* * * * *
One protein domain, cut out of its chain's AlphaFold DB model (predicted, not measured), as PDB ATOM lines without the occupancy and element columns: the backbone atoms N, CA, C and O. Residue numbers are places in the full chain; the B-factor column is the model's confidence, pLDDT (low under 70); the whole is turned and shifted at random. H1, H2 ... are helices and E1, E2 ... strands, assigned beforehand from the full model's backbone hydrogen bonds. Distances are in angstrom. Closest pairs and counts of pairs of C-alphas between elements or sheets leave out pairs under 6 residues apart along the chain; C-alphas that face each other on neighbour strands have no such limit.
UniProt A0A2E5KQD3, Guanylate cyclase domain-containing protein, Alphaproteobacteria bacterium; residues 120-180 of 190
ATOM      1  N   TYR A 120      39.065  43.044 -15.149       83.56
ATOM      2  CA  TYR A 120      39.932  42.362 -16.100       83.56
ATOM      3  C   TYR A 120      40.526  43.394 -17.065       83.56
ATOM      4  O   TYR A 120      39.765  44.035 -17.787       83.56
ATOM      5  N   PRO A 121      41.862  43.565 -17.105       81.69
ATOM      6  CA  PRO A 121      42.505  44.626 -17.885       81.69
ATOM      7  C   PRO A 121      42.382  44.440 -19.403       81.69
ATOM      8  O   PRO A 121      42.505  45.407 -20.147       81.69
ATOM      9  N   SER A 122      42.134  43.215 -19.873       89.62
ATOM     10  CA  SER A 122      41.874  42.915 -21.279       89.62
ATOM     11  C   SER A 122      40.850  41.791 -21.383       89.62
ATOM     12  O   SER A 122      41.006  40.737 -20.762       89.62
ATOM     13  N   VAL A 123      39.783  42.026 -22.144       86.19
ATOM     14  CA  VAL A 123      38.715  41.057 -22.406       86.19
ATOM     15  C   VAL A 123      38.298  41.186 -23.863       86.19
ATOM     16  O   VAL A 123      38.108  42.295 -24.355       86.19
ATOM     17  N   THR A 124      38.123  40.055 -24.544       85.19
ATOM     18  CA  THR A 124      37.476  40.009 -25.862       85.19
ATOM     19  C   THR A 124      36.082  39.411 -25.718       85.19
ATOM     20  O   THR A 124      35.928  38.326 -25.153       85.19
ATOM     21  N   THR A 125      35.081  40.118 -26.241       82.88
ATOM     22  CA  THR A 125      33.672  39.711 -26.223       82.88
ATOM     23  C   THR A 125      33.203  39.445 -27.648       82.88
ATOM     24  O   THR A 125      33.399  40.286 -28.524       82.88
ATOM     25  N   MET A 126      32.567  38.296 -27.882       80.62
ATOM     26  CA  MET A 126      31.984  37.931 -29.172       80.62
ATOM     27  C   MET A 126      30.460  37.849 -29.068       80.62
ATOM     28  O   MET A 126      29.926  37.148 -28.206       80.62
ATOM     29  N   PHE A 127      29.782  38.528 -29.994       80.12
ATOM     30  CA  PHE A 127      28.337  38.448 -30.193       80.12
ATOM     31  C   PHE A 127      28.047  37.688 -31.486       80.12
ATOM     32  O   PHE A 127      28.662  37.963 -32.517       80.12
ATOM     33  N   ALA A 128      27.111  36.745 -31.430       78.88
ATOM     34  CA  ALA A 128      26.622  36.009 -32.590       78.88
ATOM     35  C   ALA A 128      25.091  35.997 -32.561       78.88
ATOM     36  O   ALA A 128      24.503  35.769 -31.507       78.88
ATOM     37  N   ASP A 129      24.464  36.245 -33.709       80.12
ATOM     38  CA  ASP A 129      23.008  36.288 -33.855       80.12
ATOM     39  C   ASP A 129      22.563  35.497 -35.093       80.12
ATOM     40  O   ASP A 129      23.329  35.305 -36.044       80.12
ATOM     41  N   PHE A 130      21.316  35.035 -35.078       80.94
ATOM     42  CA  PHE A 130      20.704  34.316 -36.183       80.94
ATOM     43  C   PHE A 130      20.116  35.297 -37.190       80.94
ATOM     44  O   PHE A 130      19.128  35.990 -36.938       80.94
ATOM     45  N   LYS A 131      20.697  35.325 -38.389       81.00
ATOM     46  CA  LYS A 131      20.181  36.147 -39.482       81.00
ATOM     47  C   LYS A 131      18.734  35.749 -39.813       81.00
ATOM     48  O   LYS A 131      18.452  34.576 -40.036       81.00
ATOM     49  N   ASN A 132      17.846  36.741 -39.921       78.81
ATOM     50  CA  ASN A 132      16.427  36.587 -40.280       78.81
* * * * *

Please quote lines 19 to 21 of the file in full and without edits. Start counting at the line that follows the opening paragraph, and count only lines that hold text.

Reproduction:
ATOM     18  CA  THR A 124      37.476  40.009 -25.862       85.19
ATOM     19  C   THR A 124      36.082  39.411 -25.718       85.19
ATOM     20  O   THR A 124      35.928  38.326 -25.153       85.19